In Winnebago County alone, there are more than 1,000 children in foster care; 400 of those cases are handled by Children’s Home and Aid. Other social service agencies provide foster care, too, but Children’s Home and Aid is the largest provider of foster homes in the Northern Illinois region, Haley-Harden explains.
Donna Kasper, director of child welfare for Children’s Home and Aid, oversees foster care, which is the agency’s largest program.
Kasper says the vast majority of children in need of help are placed first with relatives or friends, but those arrangements don’t always work out.
“We desperately need foster homes,” says Kasper. “We’ve run out of places for kids because everyone is struggling and they don’t have the desire to get into foster care and they have fears.”
A foster parent for 20 years, Kasper has cared for about 25 children and knows the rewards of helping children to turn their lives around. Children ages 4 to 14 stay in foster homes an average of two to four years.
Kasper’s life as a foster parent began when her own children brought home kids from the neighborhood whose parents had left them home alone for days. She saw their lives improve from her involvement and decided to continue helping children.
When working with kids, you have to have patience and understand how trauma affects them, says Kasper. Traumatized children don’t necessarily process and respond to life situations the way other children do. They have emotional triggers that cause depression and acting out.
“Trauma actually stunts physical and cognitive development by changing brain chemistry,” she says.
Going to a foster home can be traumatic in itself, for a child used to living in an entirely different world. With time and patience, however, a transformation begins as children are given the love and attention they need, as well as boundaries, structure, quiet time, and expectations.
“You can’t go into foster care wanting to meet your own needs; you have to go into it wanting to change the life of a child,” says Kasper. “Loving them is not enough. You have to help them become a functioning member of society by doing the same things you do for your own children. And you have to love being in the company of kids.”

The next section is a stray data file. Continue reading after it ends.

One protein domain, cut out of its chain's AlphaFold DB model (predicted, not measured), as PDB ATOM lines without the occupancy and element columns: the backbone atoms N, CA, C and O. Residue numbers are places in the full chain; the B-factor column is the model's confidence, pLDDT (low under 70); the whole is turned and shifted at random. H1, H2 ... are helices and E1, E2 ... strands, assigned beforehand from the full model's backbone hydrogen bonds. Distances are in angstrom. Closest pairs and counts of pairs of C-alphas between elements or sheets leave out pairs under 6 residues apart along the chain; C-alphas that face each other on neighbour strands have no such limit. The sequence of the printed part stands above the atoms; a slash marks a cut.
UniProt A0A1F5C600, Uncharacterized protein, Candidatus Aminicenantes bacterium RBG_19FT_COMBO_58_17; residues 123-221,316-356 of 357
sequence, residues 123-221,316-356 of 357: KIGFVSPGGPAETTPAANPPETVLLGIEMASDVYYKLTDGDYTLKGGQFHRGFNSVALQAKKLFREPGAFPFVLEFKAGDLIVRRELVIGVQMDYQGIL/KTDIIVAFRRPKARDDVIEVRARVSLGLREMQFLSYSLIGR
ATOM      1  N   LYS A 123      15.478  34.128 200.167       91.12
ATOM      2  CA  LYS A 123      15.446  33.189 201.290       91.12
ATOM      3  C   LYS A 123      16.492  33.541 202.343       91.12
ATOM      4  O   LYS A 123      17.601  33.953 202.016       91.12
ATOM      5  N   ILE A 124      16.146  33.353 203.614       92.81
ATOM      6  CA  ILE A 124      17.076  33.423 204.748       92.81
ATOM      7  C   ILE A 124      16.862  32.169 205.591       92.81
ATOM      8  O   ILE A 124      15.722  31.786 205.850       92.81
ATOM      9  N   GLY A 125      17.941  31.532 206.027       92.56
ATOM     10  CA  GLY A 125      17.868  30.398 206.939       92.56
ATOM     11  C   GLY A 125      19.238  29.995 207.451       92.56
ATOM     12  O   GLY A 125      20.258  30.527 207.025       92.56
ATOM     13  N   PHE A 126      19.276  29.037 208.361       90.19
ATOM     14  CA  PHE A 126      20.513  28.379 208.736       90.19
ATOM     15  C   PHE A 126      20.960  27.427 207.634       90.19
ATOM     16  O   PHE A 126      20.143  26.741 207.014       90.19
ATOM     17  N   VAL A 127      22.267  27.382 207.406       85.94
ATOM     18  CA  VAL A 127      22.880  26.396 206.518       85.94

To learn more about becoming a foster parent, call Heather France, program manager, at (815) 720-2002 or email her at [email protected]
One of the agency’s fastest-growing programs is also the newest and smallest.
MotherHouse Crisis Nursery opened less than two years ago to provide help to parents in crisis 24 hours a day, seven days a week, year round. Parents can drop off children, up to age seven, with little notice and at no cost to them, up to 30 times a year.
Whether it’s a domestic emergency, a much-needed break, or a place to turn when a babysitter doesn’t show up, so the parent can get to an appointment, school, or therapy, the goal is to give parents support in times of need so they can invest in themselves and become better parents, says Samantha Beverley, family support services supervisor, who runs the crisis nursery.
“We’re trying to give parents the help they need so they won’t get overwhelmed,” says Beverley. “We exist to prevent child abuse and neglect. We’re a safe place for kids to come while parents do what they need to do.”
Beverley’s goal is to build awareness of the free service among parents so that more children can benefit from the program. She’s also working to attract more volunteers and donors. Last year, 118 children were served; less than halfway into this fiscal year, more than 50 children have been served.
Parents can call up to two hours in advance to drop off a child for a minimum of two hours and a maximum of three days. A triage system is in place so the people with the greatest need get priority, even if it means sending someone home to make room for another child. The crisis nursery provides everything the child needs, including food, diapers, clothing and structured activities.
Space will more than double in the new location, increasing the number of bedrooms from two to five, in addition to a large playroom and an outdoor playground. Currently, up to five children can be cared for at any given time. Beverley hopes that number will more than double.
Parents who use the service are also encouraged to attend a weekly parent support group to get to know other parents, make friends, and figure out ways they can help one another. The agency follows up by visiting the parents and children at their homes, to assess each case and make recommendations for help.
As the program grows, more volunteers are needed.
“Even if you’re not good with children, you can help,” says Beverley. “We need people to serve food, shop, do dishes and clean. Children who come here are experiencing instability in their lives because of a stressful family situation, so anyone who can help is having a positive impact on the life of a child.”